Down the Drain – Daily Reckoning Australia

Down the Drain

Last week, we got news that the US economy is now in reverse. It’s no longer growing; it’s shrinking, backing up. Less income, fewer sales, fewer profits, smaller salaries — the whole shebang.

Never, in our entire lifetimes, have so many lost so much so fast. MarketWatch has the shocking report:

The most concerning thing about Thursday’s report on U.S. gross domestic product for the first quarter wasn’t that the first line of the first table showed that real GDP fell at a 1.4% annual rate. It was the little-noticed news on line 34 showing that real disposable incomes fell for a fourth straight quarter.

Over the last four quarters, the purchasing power of after-tax household incomes plunged by $2.2 trillion (in 2021 dollars). That’s a 10.9% decline, by far the largest in the records dating back to 1947.

Wait a minute. It’s worse than that. Real disposable personal income (as opposed to household incomes) for March was actually 20% below that of March 2021.

No mystery. No magic. It’s just that old symmetry we’ve been talking about.

Hopes flushed

When COVID hit, the feds panicked. Donald Trump declared an emergency (there was none)…and started handing out money (there was none of that available either). And then, Joe Biden and his team continued the madness with another US$1.9 trillion in unnecessary spending of non-existent money.

This tsunami of free money washed over a hunkered-down economy. Unable to spend the money, ‘savings rates’ rose like the plastic ball in a toilet tank. From an average of 6% the rate floated up to 34%.

But then, of course, COVID receded, the masks came off, businesses opened up, and Americans flushed all that extra money into the economy. Prices rose, as you’d expect. The gimmies and stimmies soon petered out. And savings rates went right back down to 6%.

GDP growth — which, in the last quarter of 2021, had been hoisted to 6.9% on the Fed’s US$3 trillion budget deficit petard — collapsed down to the aforementioned MINUS 1.4%.

It was fun while it lasted. But now it’s over. And it causes us to wonder…what if? What if these things had not happened? What if the 21st century had never come…and things continued, more or less as, they had in the 20th century? What if the feds hadn’t squandered US$20 trillion (plus or minus) on wars and bailouts since 1999? What if they hadn’t shut down the economy in 2020…and spent money out the wazoo to make up for it?

And what if the internet had never been invented?

Sliding poors

Access to the world wide web was supposed to bring unparalleled riches. After all, it was ‘information’ that separated the rich from the poor. The rich know how to make money. The poor do not. And finally, thanks to Microsoft and Google…that vital information was available to everyone. Even the humblest peasant in the dustiest, most windblown burg in the most dogsh*t country on Earth could fire up his laptop computer and discover how to do mergers and acquisitions!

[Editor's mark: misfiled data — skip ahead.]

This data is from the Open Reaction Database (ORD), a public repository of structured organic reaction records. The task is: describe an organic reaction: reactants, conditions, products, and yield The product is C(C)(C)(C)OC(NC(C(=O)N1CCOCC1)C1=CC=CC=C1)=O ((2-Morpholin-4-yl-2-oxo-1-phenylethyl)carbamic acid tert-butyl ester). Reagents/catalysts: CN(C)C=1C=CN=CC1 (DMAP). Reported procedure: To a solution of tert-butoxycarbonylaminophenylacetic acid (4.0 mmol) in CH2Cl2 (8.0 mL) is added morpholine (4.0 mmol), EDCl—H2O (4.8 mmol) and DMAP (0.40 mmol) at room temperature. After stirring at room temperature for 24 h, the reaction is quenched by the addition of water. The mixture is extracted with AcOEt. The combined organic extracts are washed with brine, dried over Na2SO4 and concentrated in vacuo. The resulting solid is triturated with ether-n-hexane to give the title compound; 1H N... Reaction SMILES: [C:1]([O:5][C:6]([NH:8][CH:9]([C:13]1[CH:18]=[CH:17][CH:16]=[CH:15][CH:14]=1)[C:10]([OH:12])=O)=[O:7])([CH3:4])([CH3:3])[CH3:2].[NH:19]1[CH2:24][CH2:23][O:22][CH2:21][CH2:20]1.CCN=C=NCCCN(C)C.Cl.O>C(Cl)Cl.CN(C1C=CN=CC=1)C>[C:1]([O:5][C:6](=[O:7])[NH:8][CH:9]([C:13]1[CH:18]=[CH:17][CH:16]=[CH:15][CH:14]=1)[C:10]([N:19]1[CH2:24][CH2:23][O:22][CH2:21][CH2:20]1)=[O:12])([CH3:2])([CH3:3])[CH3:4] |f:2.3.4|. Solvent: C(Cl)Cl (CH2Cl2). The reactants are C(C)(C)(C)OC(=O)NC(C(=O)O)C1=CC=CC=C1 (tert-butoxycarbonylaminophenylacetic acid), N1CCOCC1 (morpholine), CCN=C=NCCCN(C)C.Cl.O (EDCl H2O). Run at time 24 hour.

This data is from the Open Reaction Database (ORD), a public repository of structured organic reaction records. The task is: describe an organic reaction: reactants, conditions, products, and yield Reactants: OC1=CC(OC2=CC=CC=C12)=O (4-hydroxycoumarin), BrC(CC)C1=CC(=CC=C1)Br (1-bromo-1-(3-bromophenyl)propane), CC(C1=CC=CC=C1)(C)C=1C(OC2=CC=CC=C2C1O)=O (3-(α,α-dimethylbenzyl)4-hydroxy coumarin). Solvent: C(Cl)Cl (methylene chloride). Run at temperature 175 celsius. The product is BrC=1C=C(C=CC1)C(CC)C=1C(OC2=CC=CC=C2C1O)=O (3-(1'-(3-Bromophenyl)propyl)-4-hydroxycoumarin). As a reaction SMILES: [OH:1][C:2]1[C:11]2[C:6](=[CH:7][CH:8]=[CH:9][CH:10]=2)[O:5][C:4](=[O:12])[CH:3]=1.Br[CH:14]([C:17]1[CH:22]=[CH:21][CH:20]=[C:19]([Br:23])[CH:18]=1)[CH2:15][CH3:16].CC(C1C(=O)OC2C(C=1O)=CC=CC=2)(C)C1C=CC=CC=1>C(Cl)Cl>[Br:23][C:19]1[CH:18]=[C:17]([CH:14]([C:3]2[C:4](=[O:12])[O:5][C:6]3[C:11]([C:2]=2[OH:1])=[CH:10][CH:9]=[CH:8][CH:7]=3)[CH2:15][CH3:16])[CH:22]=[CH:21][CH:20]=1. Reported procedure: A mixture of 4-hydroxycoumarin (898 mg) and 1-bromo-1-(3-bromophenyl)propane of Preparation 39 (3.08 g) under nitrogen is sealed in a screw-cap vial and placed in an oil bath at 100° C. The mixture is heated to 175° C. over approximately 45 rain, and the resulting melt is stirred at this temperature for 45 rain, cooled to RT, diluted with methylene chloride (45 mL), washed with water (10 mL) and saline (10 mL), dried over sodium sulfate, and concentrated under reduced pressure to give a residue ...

This knowledge was destined to blow out all the speed limits on the great highway of commerce and innovation, or so they said. And yet, since the Clinton years of the 1990s, GDP growth has dropped steadily…from nearly 4% down to this last quarter’s dismal reading of NEGATIVE 1.4%.

So, what if the internet hadn’t come along? What if the growth rates of the 20th century continued?

Pew Research reports:

Most of the increase in household income was achieved in the period from 1970 to 2000. In these three decades, the median income increased by 41%, to $70,800, at an annual average rate of 1.2%. From 2000 to 2018, the growth in household income slowed to an annual average rate of only 0.3%. If there had been no such slowdown and incomes had continued to increase in this century at the same rate as from 1970 to 2000, the current median U.S. household income would be about $87,000, considerably higher than its actual level of $74,600.

There you have it. Or at least part of it. The ‘more to the story’ is that the feds gummed up the banking system with all their deadhead rules.

And they fiddled interest rates into negative territory and brought forth an additional US$50 trillion — household, business, and federal — worth of debt so far this century.

Meanwhile, the internet provided an around-the-clock circus, distracting the public from the real economy…and offering a cheap, hollow substitute for real knowledge. In 2001, the masses became experts on the geopolitics of the Middle East. In 2008, they mastered Keynesian economic theory. Then, in 2020, virology absorbed billions of hours that might otherwise have been put to productive uses. And now, they know all they need to know about the Russo-Ukrainian war…and Kim Kardashian!

Without the internet, in other words, we might all be richer…happier… safer…and smarter…

…but we wouldn’t have TikTok or NFTs, would we?


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Bill Bonner,
For The Daily Reckoning Australia

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